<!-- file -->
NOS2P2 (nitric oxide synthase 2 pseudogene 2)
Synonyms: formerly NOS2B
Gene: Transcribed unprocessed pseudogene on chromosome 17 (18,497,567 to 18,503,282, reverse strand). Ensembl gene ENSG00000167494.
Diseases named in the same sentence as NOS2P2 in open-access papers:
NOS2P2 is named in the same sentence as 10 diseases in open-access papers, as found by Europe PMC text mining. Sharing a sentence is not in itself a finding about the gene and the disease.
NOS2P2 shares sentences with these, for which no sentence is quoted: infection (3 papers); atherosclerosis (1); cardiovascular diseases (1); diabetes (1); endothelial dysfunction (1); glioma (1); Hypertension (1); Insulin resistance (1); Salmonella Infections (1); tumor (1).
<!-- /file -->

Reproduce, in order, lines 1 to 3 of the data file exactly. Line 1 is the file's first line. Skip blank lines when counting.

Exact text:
NOS2P2 (nitric oxide synthase 2 pseudogene 2)
Synonyms: formerly NOS2B
Gene: Transcribed unprocessed pseudogene on chromosome 17 (18,497,567 to 18,503,282, reverse strand). Ensembl gene ENSG00000167494.